Have you ever done the work of preparing for a trip, only to have it cancelled at the last minute?  Have you ever worked hard on a project and could almost see it being completed, but then for some reason you were transferred, pulled off the job, told someone else was taking over and you did not get to see it finished?  Have you ever been getting ready with a group of people to accomplish some task or have some experience together, only to have them go on without you because circumstances came up that kept you from participating? Was it still worthwhile to have gotten as far as you did?

 

If something like that has happened to you, then you can imagine what Moses may have been feeling in the first reading we heard today from the Book of Deuteronomy. We have already been with Moses several times this summer on the top of Mount Sinai, but today we travel with him up a different mountain.  Today we find him on the top of Mount Nebo, where he has come to the end of his journey with the Israelites.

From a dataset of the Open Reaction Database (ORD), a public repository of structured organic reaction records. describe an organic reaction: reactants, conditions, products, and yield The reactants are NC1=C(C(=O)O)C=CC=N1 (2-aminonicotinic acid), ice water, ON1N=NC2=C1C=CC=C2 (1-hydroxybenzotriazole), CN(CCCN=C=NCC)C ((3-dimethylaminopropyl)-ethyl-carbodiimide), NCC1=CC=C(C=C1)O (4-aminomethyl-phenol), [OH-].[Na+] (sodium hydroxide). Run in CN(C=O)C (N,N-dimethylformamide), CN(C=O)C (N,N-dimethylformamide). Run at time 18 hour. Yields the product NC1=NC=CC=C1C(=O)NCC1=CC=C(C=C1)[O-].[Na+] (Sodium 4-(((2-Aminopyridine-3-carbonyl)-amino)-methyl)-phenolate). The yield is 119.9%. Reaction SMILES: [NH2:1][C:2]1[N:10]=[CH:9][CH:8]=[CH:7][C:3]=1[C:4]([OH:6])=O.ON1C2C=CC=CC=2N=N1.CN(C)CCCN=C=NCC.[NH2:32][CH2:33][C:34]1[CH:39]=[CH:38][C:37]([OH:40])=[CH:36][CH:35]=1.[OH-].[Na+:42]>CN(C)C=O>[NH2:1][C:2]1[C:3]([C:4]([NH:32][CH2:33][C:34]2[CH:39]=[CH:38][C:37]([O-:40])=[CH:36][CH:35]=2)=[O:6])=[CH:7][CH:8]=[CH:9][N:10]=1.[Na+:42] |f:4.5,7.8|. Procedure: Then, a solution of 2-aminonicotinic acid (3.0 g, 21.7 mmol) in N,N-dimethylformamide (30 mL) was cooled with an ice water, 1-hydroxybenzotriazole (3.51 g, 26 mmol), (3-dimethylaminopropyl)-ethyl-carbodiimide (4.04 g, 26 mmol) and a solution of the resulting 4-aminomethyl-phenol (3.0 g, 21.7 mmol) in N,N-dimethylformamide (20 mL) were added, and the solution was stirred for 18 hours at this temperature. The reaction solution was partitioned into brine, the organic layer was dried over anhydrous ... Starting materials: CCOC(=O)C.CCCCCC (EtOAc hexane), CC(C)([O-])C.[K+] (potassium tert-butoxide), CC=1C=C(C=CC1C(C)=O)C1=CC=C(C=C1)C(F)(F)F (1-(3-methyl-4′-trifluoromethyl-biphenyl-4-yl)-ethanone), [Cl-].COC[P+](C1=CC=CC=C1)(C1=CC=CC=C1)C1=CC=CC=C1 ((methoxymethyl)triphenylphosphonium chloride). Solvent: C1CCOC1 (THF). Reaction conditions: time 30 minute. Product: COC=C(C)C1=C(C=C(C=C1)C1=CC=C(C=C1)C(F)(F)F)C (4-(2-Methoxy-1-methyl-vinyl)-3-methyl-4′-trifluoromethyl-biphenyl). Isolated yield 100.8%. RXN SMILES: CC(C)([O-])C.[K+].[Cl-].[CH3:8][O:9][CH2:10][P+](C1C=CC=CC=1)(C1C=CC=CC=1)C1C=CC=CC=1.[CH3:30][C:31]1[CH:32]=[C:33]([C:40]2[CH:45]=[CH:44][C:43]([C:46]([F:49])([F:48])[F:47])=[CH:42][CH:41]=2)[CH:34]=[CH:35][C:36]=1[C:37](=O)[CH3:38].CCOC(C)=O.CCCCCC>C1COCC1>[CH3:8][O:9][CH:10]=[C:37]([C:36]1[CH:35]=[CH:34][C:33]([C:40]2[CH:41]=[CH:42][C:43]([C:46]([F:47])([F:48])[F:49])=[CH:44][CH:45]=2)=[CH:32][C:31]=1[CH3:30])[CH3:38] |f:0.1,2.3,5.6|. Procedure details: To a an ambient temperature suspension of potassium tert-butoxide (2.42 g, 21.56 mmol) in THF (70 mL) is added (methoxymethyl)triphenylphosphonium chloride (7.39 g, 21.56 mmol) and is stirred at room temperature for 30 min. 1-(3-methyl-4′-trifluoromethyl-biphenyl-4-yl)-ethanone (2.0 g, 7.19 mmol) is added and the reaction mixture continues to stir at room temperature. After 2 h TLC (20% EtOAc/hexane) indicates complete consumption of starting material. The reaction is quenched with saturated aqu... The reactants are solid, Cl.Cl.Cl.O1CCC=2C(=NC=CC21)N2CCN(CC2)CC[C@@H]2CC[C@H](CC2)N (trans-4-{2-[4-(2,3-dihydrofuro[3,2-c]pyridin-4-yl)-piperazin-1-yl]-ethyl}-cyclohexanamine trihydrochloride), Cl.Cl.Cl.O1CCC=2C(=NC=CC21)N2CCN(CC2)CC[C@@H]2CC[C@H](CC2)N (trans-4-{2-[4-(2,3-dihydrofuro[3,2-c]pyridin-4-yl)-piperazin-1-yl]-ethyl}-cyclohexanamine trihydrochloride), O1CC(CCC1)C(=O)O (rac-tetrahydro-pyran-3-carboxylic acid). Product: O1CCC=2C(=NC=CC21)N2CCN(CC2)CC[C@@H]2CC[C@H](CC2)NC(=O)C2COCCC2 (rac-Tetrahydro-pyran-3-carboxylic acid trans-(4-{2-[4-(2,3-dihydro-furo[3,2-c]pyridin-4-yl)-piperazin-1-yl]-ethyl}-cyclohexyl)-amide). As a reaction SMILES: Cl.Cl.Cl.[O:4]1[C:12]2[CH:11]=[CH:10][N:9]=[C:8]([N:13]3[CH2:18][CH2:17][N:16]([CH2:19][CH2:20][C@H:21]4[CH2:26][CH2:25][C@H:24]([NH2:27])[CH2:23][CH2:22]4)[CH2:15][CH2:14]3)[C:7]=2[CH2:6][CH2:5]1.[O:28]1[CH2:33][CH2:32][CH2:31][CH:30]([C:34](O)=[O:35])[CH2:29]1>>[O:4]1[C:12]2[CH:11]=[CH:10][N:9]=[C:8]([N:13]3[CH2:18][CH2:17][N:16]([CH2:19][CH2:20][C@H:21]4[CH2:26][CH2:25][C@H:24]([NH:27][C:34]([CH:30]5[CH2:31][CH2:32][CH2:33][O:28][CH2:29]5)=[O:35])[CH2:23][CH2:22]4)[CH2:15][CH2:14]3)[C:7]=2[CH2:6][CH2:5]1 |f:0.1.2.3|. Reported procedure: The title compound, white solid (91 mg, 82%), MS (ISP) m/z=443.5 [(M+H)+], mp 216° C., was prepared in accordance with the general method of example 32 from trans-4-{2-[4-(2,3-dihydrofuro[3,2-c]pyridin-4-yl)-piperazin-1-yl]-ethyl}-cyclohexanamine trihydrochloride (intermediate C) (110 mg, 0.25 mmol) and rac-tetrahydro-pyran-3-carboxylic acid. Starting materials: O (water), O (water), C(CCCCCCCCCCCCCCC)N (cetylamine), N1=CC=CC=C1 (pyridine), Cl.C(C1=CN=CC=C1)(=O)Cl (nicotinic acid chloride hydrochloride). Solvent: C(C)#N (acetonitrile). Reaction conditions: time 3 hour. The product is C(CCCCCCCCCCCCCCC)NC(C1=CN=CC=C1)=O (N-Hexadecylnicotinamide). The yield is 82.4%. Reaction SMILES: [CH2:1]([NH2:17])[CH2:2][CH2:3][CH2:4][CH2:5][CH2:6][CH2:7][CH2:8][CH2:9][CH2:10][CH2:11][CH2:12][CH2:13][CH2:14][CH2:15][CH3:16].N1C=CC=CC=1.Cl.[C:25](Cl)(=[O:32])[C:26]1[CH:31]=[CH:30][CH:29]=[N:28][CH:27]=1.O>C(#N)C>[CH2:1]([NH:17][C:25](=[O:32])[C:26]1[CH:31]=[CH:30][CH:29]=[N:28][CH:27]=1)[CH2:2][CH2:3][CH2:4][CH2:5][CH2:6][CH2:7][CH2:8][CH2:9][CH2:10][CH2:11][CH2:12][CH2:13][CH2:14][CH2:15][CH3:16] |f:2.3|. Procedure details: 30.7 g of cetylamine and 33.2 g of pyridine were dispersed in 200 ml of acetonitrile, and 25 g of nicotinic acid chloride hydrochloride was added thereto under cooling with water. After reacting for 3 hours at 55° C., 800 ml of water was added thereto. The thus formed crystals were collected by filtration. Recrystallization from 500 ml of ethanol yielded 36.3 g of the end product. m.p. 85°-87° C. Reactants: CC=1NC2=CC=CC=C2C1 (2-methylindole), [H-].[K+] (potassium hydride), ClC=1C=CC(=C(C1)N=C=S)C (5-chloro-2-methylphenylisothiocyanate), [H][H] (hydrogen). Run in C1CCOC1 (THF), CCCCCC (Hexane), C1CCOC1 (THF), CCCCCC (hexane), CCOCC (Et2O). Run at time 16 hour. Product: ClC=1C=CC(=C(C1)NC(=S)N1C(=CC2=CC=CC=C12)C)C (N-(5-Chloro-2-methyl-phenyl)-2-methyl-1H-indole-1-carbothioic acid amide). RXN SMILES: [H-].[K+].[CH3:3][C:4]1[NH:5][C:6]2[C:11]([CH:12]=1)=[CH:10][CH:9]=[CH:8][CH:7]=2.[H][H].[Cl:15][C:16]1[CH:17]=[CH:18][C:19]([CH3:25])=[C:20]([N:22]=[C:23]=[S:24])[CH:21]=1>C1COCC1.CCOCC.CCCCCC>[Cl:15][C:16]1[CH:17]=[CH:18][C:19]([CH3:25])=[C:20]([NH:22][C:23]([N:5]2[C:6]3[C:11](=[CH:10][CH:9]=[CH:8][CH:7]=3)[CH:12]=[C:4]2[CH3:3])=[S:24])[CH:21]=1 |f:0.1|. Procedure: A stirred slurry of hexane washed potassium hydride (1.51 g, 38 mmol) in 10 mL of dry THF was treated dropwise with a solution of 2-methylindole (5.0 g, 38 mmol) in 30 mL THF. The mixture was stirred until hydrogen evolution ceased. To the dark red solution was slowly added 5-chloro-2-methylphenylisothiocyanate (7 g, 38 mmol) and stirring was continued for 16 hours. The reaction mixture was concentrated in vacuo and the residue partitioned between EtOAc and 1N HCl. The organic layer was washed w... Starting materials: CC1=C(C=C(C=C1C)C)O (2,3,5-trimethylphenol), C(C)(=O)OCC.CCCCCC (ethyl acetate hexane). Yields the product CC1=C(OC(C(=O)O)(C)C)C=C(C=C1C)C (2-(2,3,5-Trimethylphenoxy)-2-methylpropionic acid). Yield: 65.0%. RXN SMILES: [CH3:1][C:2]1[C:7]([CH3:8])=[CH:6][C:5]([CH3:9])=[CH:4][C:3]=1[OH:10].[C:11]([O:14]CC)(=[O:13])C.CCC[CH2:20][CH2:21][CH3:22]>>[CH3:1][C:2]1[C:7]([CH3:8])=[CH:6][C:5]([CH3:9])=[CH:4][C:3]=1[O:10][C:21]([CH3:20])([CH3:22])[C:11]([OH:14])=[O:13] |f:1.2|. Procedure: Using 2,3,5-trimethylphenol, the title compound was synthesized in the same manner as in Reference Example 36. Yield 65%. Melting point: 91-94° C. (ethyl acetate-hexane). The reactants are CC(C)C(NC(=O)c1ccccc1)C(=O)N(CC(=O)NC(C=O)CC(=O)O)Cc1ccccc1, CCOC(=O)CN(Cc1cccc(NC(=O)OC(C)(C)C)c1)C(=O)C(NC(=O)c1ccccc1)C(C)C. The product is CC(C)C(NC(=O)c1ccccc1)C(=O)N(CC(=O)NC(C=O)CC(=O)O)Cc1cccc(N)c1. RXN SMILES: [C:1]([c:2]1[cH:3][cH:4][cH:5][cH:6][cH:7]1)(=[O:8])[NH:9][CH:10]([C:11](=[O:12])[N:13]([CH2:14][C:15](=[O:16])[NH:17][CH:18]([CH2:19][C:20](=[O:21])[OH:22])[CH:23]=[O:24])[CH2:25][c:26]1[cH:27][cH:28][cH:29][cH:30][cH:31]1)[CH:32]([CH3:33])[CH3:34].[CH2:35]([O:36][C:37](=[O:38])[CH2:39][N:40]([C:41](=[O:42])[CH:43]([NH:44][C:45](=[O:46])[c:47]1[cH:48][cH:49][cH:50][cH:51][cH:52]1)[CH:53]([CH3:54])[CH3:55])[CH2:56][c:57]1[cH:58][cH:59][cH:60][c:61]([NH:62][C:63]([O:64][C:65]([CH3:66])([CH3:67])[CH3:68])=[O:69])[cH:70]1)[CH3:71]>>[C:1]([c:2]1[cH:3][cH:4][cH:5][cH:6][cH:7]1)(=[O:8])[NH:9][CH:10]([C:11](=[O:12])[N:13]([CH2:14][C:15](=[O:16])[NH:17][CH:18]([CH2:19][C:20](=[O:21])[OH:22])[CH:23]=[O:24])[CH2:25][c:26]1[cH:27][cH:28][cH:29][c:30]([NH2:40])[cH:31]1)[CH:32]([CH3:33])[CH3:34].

Moses has worked hard to get to the Promised Land.  He has led the people through many hardships in the desert.  They have been hit by storms, attacked by deadly snakes, ambushed by hostile tribes, and endured long days of thirst and hunger.  Moses has wrestled with keeping faith in God, and he has wrestled with the people’s bad attitudes, complaints and accusations.   Despite all the struggle and near-death experiences, however, Moses and the people have finally made it.  God has been their guide and seen them through.  They are finally on the edge of the Promised Land.

 

Moses must have been relieved and excited, like everyone else or even more so since he had been the one leading them.  Yet, even though Moses gets to see the Promised Land, he does not get to enter it.  Even though he can look into where the people of Israel will be going, he does not get to join them.

The Scripture tells us that Moses went up from the plains of Moab to Mount Nebo, to the top of Pisgah, which is opposite Jericho, and the LORD showed him the whole land.  The LORD said to him, “This is the land of which I swore to Abraham, to Isaac, and to Jacob, saying, ‘I will give it to your descendants’; I have let you see it with your eyes, but you shall not cross over there.”  Then Moses, the servant of the LORD, died there in the land of Moab.